`Each child as an individual'

Eileen L. Copple: Johnston Square Elementary

The Principals : Challenge In The City

July 18, 2002|By Jonathan D. Rockoff | Jonathan D. Rockoff,SUN STAFF

For years, anyone walking past the main office at Cockeysville's elementary school could hear Christmas music as well as the uplifting message of the principal. Eileen L. Copple used an open door, a deep reservoir of encouraging words, and a year-round play list of holiday songs to enlist parents, teachers and pupils in her successful effort to lift achievement levels at the Baltimore County school.

Now Copple, the former principal at Padonia International Elementary School and most recently leader of a Baltimore County team dedicated to reviving the system's worst performing schools, faces an even more difficult challenge.

But friends, colleagues and parents who worked with Copple expect she will employ her usual mix of openness, optimism and unconventionality to help each child at Baltimore's Johnston Square Elementary School, where classrooms are crowded, teachers lack experience, parents avoid involvement, and drug deals go down across the street.

"I see my most important task as leading my staff in looking at each child as an individual," Copple wrote in her application for the position. "Our goal is to educate each child. If educating each child means deviating from the norm then my job is to build the strength in each teacher to pursue that goal."

George E. Hohl, executive director of the Association of Elementary School Administrators, a Baltimore County group that Copple led last year, has volunteered at Johnston Square for the past two years, and said the school needs money, supplies, parent involvement and teacher training.

At Padonia Elementary, a school of 300 pupils who speak 30 languages, Copple invited immigrant parents to lecture about their cultures, got a community group to pay for a playground, and provided training for teachers to prepare pupils for statewide assessment tests.

In 1994, Copple's first year at the school, 36 percent of fifth-graders earned a satisfactory score on the Maryland School Performance Assessment Program; by last year, 70 percent did. Scores rose similarly for third-graders and in other subjects.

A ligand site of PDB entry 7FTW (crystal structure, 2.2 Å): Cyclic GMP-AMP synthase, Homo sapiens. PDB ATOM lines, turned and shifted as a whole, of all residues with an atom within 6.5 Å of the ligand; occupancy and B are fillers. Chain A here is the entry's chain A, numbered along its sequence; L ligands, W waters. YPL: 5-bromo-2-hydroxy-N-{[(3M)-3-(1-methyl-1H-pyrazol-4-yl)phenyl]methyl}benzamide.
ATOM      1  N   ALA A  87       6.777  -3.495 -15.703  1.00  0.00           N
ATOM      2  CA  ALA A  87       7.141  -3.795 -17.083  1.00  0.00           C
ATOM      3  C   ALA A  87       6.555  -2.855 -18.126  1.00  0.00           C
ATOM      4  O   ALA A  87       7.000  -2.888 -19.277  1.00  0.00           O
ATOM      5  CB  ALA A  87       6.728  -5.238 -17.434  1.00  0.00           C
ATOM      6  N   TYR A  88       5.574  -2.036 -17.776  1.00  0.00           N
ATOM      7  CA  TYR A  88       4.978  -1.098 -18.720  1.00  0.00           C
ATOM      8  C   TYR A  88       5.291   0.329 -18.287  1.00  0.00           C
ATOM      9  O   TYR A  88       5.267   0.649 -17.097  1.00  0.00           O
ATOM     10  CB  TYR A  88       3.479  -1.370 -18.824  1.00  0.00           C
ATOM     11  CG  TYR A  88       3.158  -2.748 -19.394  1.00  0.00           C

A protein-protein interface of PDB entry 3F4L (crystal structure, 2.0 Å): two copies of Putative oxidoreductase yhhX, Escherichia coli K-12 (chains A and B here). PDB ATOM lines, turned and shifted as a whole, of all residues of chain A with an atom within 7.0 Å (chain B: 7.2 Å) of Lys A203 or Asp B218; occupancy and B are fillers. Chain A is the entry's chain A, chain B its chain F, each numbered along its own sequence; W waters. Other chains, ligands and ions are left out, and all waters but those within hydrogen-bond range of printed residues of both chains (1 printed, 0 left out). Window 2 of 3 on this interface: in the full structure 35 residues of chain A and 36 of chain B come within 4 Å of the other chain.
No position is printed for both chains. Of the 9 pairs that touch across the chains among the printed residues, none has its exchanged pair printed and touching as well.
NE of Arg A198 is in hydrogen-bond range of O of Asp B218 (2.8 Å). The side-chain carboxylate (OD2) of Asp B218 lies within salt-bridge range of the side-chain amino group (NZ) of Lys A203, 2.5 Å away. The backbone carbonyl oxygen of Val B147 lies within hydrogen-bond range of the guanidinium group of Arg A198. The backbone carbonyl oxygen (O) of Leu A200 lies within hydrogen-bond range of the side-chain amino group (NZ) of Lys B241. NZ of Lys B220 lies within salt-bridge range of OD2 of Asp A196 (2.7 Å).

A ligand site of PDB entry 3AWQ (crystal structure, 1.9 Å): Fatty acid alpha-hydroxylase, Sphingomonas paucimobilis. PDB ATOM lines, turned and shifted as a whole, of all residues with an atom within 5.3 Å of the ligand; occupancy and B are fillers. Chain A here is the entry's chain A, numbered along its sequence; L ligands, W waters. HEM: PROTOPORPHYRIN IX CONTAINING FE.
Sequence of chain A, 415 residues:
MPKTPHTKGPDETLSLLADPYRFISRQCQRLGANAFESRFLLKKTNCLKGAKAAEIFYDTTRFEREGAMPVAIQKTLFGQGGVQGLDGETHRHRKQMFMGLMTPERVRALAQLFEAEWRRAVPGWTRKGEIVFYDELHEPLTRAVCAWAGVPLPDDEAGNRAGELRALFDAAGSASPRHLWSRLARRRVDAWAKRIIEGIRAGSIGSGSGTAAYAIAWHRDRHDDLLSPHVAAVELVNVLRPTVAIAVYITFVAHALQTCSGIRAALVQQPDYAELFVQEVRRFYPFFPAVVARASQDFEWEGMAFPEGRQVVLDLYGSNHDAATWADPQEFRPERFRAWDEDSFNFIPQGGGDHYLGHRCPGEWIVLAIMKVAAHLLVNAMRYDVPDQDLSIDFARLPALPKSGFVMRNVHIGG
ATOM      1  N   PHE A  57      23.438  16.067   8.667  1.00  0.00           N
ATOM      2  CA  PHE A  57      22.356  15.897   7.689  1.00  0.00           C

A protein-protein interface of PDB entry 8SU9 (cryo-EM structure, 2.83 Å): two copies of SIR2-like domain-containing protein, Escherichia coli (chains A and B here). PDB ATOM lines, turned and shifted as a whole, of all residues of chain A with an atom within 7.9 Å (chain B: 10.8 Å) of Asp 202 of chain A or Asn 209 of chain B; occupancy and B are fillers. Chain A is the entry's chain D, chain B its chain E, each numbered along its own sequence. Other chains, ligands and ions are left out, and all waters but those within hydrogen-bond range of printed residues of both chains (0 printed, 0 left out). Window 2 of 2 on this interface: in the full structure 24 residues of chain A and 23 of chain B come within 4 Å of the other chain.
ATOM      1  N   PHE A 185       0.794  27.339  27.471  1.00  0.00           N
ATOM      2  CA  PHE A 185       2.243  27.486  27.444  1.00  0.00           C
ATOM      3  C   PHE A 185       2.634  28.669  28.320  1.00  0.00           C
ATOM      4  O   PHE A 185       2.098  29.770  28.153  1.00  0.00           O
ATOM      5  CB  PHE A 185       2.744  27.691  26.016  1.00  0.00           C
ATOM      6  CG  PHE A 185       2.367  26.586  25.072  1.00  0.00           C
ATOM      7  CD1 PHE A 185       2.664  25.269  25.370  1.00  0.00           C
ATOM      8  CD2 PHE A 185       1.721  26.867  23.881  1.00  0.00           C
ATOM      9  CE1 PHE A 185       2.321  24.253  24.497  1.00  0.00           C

"She made my daughter feel special," said Kimberly Bettencourt, a former PTA president. Copple prodded Bettencourt's 10-year-old daughter, Bethany, into better performance with encouragement. Bethany writes letters to Copple, and Copple sends back postcards.

Karen Cashen, who was assistant principal under Copple and now leads Padonia Elementary, said Copple was a mentor to her. "She gave me so many opportunities to take on principal responsibilities, so when I became principal it was a smooth transition," Cashen said.

To improve students' reading and writing, Cashen said, Copple had physical-education teachers incorporate those subjects into their classes and grouped students by ability, not age. To reach struggling students, she sent teachers to workshops, encouraged them to try different approaches and sent pupils to after-school tutorials.

Copple is on vacation and could not be reached for comment yesterday.

Copple, 53, raised two daughters on her own, and cares for her elderly mother. Despite the difficulties, Copple exudes a positive attitude, right down to the Christmas jingles she loves to play year-round in her office, car and Baltimore home, friends said.

Last year, Copple oversaw eight former teachers who worked with the district's 20 lowest-performing schools and offered plans and guidance for turning them around.

"I think they're on the right track to getting things done," said Janet-Lisa Phelps-Young, a former PTA president at Southwest Academy, which received help. The team talked with parents for two hours about improving the middle school.

Kathy Volk, director of elementary school initiatives at the Maryland State Department of Education who led nearby Timonium Elementary School when Copple took over Padonia Elementary, said Copple applied for the city posting because she wanted to return to a school full-time and was looking for a challenge.

"She figures out what the issues are and then does whatever it takes to address them - and in a way that doesn't turn people off," Volk said.

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